While separate legal representation is not required, each party must have an opportunity to be advised. Each prospective spouse should have his/her own attorney review any agreement before signing to ensure they both are aware of their rights and obligations.

Substantive fairness requires the agreement to be fair at the time of execution and at the time of enforcement.¹ A recent Minnesota Supreme Court decision has muddied the matrimonial waters when it comes to determining the adequacy of consideration for antenuptial agreements, making it more complex to analyze the substantive fairness of these types of agreements.² Because of recent legal developments in this area, it has become even more important for individuals to consult an attorney when planning for their future marriage.

Reasons individuals may consider postnuptial agreements:

  • To stay married but live apart
  • To protect future financial security in the event of excessive debt accumulation of one spouse
  • To amend a previously executed antenuptial agreement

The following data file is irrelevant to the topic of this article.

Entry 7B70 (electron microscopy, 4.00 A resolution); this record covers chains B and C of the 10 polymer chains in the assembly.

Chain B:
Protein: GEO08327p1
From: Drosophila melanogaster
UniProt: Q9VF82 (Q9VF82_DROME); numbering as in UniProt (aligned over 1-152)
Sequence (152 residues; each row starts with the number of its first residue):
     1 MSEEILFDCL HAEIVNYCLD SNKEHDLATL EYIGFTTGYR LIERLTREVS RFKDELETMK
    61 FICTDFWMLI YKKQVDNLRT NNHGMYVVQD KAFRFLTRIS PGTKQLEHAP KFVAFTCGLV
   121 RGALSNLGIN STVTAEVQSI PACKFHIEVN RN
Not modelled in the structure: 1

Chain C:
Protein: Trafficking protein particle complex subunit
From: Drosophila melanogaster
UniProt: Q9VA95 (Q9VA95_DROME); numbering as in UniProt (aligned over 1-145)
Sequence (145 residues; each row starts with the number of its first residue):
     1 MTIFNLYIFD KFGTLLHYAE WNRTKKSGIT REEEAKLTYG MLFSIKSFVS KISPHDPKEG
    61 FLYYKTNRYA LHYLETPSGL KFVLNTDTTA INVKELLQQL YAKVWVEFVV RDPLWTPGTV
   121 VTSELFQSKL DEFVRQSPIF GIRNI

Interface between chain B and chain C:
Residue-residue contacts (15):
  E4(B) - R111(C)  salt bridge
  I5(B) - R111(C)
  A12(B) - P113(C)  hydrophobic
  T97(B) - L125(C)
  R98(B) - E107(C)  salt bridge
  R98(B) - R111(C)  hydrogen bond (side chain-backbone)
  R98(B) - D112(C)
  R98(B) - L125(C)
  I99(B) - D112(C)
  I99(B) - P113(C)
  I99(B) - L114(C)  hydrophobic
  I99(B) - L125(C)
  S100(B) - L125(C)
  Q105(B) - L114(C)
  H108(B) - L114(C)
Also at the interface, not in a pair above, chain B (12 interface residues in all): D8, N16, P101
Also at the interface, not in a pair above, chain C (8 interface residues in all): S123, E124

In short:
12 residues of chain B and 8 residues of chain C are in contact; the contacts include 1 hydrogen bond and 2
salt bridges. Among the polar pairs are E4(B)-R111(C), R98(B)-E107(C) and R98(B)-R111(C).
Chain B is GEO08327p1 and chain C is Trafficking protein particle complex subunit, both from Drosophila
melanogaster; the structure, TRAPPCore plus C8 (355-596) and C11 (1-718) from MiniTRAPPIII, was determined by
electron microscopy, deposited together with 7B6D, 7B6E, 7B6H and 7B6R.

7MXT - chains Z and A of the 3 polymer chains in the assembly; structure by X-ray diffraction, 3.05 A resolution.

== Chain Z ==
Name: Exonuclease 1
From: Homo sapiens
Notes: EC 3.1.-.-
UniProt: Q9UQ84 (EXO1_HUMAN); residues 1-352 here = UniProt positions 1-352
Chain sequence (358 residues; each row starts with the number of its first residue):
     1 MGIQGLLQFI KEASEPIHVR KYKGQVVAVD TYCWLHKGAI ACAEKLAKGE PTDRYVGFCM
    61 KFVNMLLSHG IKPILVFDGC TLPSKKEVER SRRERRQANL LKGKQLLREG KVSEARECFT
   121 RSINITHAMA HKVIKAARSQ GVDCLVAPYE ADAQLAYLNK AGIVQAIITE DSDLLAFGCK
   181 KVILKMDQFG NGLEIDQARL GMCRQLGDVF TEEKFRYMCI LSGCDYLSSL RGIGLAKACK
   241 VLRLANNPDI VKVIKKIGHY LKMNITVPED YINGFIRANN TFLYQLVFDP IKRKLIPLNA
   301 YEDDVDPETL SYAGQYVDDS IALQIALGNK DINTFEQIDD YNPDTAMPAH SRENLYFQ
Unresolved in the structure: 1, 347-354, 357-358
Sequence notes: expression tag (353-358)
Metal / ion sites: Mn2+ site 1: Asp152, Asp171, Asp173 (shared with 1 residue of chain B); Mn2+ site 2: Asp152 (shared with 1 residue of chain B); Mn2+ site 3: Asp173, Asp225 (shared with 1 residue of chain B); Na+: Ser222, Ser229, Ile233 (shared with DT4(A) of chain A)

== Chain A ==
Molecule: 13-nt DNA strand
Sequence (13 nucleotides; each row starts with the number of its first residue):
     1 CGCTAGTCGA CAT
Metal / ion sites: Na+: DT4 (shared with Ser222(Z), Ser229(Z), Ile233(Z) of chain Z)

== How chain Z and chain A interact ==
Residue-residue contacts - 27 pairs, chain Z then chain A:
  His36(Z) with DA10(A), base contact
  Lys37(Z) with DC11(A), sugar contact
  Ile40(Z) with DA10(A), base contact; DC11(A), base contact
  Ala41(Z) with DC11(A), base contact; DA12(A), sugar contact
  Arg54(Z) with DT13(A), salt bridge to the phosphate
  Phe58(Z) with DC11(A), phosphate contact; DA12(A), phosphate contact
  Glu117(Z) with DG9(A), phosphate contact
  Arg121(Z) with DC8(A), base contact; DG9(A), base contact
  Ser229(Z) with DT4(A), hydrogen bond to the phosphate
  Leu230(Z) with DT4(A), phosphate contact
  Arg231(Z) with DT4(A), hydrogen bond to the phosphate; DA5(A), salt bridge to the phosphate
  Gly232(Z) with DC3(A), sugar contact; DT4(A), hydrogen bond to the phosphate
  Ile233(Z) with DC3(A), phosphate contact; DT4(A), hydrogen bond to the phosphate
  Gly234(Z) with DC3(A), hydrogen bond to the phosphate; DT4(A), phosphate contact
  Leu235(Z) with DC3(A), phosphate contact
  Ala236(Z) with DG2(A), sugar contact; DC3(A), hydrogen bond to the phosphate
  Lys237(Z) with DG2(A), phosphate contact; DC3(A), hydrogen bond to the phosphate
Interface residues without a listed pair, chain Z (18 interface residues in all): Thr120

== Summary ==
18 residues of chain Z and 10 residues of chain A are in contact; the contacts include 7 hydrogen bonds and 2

• To rebuild trust if marital misconduct occurs
  • To minimize ongoing legal liability as reconciliation is attempted

Postnuptial Agreements
In general, a postnuptial agreement must meet the same requirements as an antenuptial agreement. However, in Minnesota, having independent legal representation for each spouse is a requirement in order for a postnuptial agreement to be enforceable.

In addition, while antenuptial agreements take effect once the couple is married, postnuptial agreements are presumed unenforceable if either party files for legal separation or divorce within two years after the postnuptial agreement is executed. Consequently, a postnuptial agreement should not be used as a replacement for an antenuptial agreement when possible.

Postnuptial agreements can be a creative tool for bringing spouses together, especially those experiencing some uncertainty in their relationship. A postnuptial agreement can address financial issues that might otherwise cause their relationship to end in divorce.

Whether wealth is inherited or earned, it is something that people should protect. Agreeing on a fair economic settlement in advance can lessen stress in a marriage, as it demonstrates that each spouse is willing to consider all possibilities and face the inevitable conclusion to their marriage whether that be dissolution or death.